The doctor won’t see you now – the NHS is in crisis | Letters

Your Publisher (September 22) and the opinion piece by Rachel Clarke (Instead of helping desperate NHS doctors like me, Thérèse Coffey stays in the boot, 22nd September) demonstrate how conservatives continue to mismanage and impoverish the state’s health and social care. George Osborne’s failed austerity economy, with grossly insufficient labor and training supply, has led to a toxic escalation of costly taxpayer reorganization/marketing/outsourcing/privatization. This is not going to be reversed by Thérèse Coffey’s laughable “ABCD” agenda, which is not based on new investment.

I was on an 18 month waiting list for laser surgery on my prostate. Informed of the little hope of surgery in the medium term, I opted for private treatment, saw a urologist within a fortnight, and had surgery soon after. Surprisingly, a week later, my local hospital contacted me and offered me the surgery with the same surgeon and private hospital in an attempt to turn around the backlog. This urologist has a double National Health Service and private consulting: expensively trained by the state, but now allowing the private sector to offer desperate retirees like me a very expensive alternative. I would suggest that all NHS trained doctors, nurses and consultants be salaried state employees and not be allowed to work as a second job. So we can return to Bevan’s original vision of free, first-class health provision regardless of status and income.
philip wood
Kidlington, Oxfordshire

Before rashly promising to free up GP appointments in England by using pharmacists and physiotherapists in practices (No one should wait more than two weeks to see their GP, Coffey to say, September 21), Thérèse Coffey would do well to ask her Scottish Government counterpart why the Primary Care Improvement Fund (which is allocated to this type of work) is spent so little on almost all areas of the Scottish health boards Scotland.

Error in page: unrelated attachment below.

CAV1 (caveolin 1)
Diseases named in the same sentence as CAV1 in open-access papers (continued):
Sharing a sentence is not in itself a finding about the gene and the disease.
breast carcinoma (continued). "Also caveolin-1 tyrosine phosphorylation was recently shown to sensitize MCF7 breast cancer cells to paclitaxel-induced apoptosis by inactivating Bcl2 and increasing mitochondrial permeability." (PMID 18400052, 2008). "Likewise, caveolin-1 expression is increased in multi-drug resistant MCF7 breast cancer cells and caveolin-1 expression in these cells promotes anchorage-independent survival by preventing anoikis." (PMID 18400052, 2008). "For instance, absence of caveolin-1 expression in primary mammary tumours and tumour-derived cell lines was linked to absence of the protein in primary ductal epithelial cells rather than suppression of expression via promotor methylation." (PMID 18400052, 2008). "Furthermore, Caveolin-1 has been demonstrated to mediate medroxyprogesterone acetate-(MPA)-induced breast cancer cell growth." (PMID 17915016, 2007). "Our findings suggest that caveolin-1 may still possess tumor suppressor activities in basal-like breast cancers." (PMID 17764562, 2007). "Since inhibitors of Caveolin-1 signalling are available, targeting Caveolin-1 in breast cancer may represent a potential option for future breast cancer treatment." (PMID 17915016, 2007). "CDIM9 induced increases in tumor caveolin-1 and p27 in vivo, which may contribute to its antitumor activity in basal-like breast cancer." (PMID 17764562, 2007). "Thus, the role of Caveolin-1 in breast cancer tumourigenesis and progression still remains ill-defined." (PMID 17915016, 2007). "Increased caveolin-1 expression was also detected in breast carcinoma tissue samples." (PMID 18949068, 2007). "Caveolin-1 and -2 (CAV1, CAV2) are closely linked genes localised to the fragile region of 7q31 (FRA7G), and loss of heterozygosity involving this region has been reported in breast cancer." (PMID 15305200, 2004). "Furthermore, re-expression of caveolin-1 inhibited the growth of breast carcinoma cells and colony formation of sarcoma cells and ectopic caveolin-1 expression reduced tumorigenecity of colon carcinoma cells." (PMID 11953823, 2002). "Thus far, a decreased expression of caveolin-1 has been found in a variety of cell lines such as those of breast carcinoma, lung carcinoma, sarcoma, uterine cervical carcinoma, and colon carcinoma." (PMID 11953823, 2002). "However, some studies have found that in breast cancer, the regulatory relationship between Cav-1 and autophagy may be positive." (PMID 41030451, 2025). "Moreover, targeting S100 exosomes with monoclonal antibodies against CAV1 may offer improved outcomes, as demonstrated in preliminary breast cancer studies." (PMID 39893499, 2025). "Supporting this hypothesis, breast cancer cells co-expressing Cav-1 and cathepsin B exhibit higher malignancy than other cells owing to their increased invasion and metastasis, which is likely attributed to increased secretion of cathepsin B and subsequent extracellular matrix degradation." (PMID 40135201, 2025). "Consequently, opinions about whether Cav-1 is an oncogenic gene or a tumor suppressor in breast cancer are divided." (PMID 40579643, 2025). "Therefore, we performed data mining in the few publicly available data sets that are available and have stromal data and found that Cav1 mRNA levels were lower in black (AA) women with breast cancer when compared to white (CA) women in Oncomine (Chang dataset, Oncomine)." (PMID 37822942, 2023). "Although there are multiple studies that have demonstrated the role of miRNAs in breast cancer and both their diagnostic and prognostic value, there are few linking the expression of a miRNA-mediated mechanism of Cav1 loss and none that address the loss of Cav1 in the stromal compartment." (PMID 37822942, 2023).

There are not enough of these health professionals to fill such positions, and anyone who does will leave a job vacant in their wake elsewhere. It really is a simple math problem. The plan is impossible to implement without a significant expansion in the number of all health professionals.
Dr Pilar Murphy (GP)
Ellon, Aberdeenshire

Unfortunately, the results of the King’s Fund survey were not surprising (Two-thirds of GPs in training in England plan to work part-time, study says, 18 September). Those in the British Medical Association’s survey of around 650 GP trainees across the UK last year were just as harsh, with just 16% saying they would work seven or more four-hour sessions a week after qualifying. , and only 6% said they intended to work full-time for their entire career.

The desire to work flexibly is multifaceted, and clinicians who choose this route should be supported, including those with care commitments. However, the stress of working late, working through lunch, even bringing work home, is the reality that doctors-in-training see. A six-session week is now actually full time, with sessions getting longer as pressures on general practice mount. Many will feel that the only way to manage their workload and protect their well-being is to limit their hours.

Unless there are improvements in training, recruitment, retention and support for gps Throughout their careers, there will be one big loser: the patients, who are already struggling to get the care they need.
Dr Euan Strachan-Orr
Chairman, BMA GP Apprentice Committee

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